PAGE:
Infantry and artillery tactics in the late part of the First World War were constantly being adjusted to cope with changes made by the enemy, or because of a military defeat or failure. Occasionally there were big changes, like the German elastic defence, early 1917. Most of the time there were small adjustments or responses to tactics, for example the Germans changing their deployment of reserves in response to the British "Bite and Hold" tactic, in 1917.

I want to focus on the tactical adjustments; the wrinkles of tactics. 

This would also reflect another idea I have that the Generals of the First World War had very few real decisions to take during a battle. Most of their decisions were taken in planning and then embedded in the dissemination of the orders.

Synopsis of the Game
The players represent the Army Command running a campaign on a front. For example they could be Plummer's HQ team at Passchendaele, in 1917.

The game would involve the quick resolution of several of battles and the players would learn from each battle and make adjustments accordingly for the next battle.

The players would be provided with the existing tactical doctrine and would have to conform to that. The player teams are provided with a tactical pro-forma that guides them to creating a plan. The pro-forma will conform to the tactical doctrine of the time. So the German elastic defence will have sections indicating the three layers that require resources etc. The umpires can assist with the planning.

Each battle will be resolved by the umpire team very quickly, probably 10 minutes.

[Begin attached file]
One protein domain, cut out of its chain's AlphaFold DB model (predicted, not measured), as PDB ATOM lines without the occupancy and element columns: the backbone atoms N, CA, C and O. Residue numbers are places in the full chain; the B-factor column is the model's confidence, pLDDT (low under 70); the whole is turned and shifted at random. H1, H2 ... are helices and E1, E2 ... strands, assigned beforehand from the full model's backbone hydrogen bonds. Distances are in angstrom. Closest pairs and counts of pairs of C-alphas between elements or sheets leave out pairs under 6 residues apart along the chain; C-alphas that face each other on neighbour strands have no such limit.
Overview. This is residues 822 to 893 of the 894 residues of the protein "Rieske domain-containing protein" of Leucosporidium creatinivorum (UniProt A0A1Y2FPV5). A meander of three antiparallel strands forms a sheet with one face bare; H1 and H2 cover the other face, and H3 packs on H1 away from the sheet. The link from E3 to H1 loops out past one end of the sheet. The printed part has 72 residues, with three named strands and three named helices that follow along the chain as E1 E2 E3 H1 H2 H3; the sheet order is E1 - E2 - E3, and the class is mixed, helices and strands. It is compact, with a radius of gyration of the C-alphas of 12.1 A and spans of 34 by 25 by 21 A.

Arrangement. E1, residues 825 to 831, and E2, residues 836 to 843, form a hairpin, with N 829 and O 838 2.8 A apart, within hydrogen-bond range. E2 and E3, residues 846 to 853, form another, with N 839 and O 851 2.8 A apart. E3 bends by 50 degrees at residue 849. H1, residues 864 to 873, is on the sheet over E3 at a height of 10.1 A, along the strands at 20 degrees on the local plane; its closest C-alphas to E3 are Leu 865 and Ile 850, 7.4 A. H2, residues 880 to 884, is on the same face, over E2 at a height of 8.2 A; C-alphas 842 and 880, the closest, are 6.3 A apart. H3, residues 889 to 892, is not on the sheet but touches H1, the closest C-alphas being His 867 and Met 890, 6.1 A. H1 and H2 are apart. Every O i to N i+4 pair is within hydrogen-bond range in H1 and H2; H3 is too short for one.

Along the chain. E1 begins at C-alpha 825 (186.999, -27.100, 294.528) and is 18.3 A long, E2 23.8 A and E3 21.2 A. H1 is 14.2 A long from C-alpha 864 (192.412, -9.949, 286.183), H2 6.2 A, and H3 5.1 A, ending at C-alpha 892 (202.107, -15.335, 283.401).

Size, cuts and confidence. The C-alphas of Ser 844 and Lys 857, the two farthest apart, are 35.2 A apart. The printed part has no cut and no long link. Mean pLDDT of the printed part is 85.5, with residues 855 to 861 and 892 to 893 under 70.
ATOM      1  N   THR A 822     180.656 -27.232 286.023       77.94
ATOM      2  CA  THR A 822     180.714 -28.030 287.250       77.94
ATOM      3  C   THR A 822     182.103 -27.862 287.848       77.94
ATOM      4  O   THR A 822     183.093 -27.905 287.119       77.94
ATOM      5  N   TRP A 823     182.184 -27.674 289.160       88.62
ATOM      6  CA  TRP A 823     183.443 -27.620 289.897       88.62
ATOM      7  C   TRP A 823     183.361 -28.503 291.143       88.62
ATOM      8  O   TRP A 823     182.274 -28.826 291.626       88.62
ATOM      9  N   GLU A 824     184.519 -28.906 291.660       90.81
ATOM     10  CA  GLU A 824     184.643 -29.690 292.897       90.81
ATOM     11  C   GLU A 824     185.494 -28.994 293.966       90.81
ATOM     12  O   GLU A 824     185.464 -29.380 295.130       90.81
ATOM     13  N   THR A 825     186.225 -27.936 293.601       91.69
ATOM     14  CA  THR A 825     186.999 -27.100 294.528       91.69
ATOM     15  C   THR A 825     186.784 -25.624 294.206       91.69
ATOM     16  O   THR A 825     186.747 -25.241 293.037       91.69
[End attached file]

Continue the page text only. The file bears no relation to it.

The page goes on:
The battle would be fought probably more like a mugger game (a discussion) within the umpire team. The opposing plans are examined and the battle resolved.  The umpires then provide a set of reports (verbally) to the teams from the point of view of the Divisional and Corps Commanders.

After listening to the reports and hearing the outcomes the players may wish to modify some aspect of their next operational plan. For example they might opt to have a longer bombardment, or more artillery focus on counter-bombardment etc. Or the Germans might wish to deploy their reserves nearer the front or further away. The main thing is that they cannot alter the overarching existing tactical doctrine.

These tactical changes and counter-changes form the main part of the game. A kind of bluffing game, and kind of guessing game. Will the enemy persist in holding their reserves a long way back?

This part of the game could get complicated by adding rules about Intelligence gathering and deception work. But that is another game. This game is about working within the confines of a tactical scheme the players cannot change. The players can make small adjustments within the scheme. These I think were the main decisions the Commanders had available to them during a campaign.

Changing tactical doctrine
There were only a few occasions when an Army would change its tactical doctrine. It took a lot of resources to re-train the soldiers to implement these changes. The training had to embed the knowledge so that it did not require thinking through, but was part of the standard operating procedures of the units. Thus these big changes were rare.

The only game I can think for this would be the debate amongst the senior commanders each championing their tactical idea, though some evidence might be needed. This would come through after the battle reports.